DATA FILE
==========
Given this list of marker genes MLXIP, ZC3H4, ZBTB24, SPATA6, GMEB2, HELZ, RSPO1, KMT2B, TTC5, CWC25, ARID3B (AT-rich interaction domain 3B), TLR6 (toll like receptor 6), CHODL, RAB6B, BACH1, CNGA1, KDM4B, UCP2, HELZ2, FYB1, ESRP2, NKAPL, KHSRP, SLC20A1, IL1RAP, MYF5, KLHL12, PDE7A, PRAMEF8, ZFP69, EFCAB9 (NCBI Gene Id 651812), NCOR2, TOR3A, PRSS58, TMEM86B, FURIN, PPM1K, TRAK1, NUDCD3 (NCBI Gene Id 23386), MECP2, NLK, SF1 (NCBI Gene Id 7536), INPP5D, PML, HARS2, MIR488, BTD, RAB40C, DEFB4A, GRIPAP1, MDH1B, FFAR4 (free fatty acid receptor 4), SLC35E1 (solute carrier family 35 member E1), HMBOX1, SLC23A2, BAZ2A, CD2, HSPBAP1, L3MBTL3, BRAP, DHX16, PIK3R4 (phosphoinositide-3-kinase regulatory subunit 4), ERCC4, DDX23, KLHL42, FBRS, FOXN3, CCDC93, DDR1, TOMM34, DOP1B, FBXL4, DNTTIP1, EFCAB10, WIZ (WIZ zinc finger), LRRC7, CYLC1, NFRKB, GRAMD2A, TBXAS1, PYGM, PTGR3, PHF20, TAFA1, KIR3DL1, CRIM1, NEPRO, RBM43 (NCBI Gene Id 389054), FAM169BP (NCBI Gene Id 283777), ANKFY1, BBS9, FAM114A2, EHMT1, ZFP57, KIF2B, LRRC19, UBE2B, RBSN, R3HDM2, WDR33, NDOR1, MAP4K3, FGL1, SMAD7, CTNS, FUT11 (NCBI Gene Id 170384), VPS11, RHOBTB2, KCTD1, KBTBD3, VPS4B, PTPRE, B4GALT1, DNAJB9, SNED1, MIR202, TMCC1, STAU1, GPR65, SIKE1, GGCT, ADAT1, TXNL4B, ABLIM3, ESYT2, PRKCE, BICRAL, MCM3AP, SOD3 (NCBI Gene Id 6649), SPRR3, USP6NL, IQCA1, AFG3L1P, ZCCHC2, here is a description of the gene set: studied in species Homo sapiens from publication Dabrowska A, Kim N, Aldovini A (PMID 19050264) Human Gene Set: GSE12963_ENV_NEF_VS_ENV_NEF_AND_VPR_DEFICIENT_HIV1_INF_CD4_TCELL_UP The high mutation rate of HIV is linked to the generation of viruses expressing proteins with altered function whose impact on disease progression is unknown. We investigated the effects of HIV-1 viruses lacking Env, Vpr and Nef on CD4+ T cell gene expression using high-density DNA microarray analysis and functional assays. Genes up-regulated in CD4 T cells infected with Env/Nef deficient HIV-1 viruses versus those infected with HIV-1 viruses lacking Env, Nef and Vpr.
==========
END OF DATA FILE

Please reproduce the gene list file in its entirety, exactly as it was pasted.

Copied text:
Given this list of marker genes MLXIP, ZC3H4, ZBTB24, SPATA6, GMEB2, HELZ, RSPO1, KMT2B, TTC5, CWC25, ARID3B (AT-rich interaction domain 3B), TLR6 (toll like receptor 6), CHODL, RAB6B, BACH1, CNGA1, KDM4B, UCP2, HELZ2, FYB1, ESRP2, NKAPL, KHSRP, SLC20A1, IL1RAP, MYF5, KLHL12, PDE7A, PRAMEF8, ZFP69, EFCAB9 (NCBI Gene Id 651812), NCOR2, TOR3A, PRSS58, TMEM86B, FURIN, PPM1K, TRAK1, NUDCD3 (NCBI Gene Id 23386), MECP2, NLK, SF1 (NCBI Gene Id 7536), INPP5D, PML, HARS2, MIR488, BTD, RAB40C, DEFB4A, GRIPAP1, MDH1B, FFAR4 (free fatty acid receptor 4), SLC35E1 (solute carrier family 35 member E1), HMBOX1, SLC23A2, BAZ2A, CD2, HSPBAP1, L3MBTL3, BRAP, DHX16, PIK3R4 (phosphoinositide-3-kinase regulatory subunit 4), ERCC4, DDX23, KLHL42, FBRS, FOXN3, CCDC93, DDR1, TOMM34, DOP1B, FBXL4, DNTTIP1, EFCAB10, WIZ (WIZ zinc finger), LRRC7, CYLC1, NFRKB, GRAMD2A, TBXAS1, PYGM, PTGR3, PHF20, TAFA1, KIR3DL1, CRIM1, NEPRO, RBM43 (NCBI Gene Id 389054), FAM169BP (NCBI Gene Id 283777), ANKFY1, BBS9, FAM114A2, EHMT1, ZFP57, KIF2B, LRRC19, UBE2B, RBSN, R3HDM2, WDR33, NDOR1, MAP4K3, FGL1, SMAD7, CTNS, FUT11 (NCBI Gene Id 170384), VPS11, RHOBTB2, KCTD1, KBTBD3, VPS4B, PTPRE, B4GALT1, DNAJB9, SNED1, MIR202, TMCC1, STAU1, GPR65, SIKE1, GGCT, ADAT1, TXNL4B, ABLIM3, ESYT2, PRKCE, BICRAL, MCM3AP, SOD3 (NCBI Gene Id 6649), SPRR3, USP6NL, IQCA1, AFG3L1P, ZCCHC2, here is a description of the gene set: studied in species Homo sapiens from publication Dabrowska A, Kim N, Aldovini A (PMID 19050264) Human Gene Set: GSE12963_ENV_NEF_VS_ENV_NEF_AND_VPR_DEFICIENT_HIV1_INF_CD4_TCELL_UP The high mutation rate of HIV is linked to the generation of viruses expressing proteins with altered function whose impact on disease progression is unknown. We investigated the effects of HIV-1 viruses lacking Env, Vpr and Nef on CD4+ T cell gene expression using high-density DNA microarray analysis and functional assays. Genes up-regulated in CD4 T cells infected with Env/Nef deficient HIV-1 viruses versus those infected with HIV-1 viruses lacking Env, Nef and Vpr.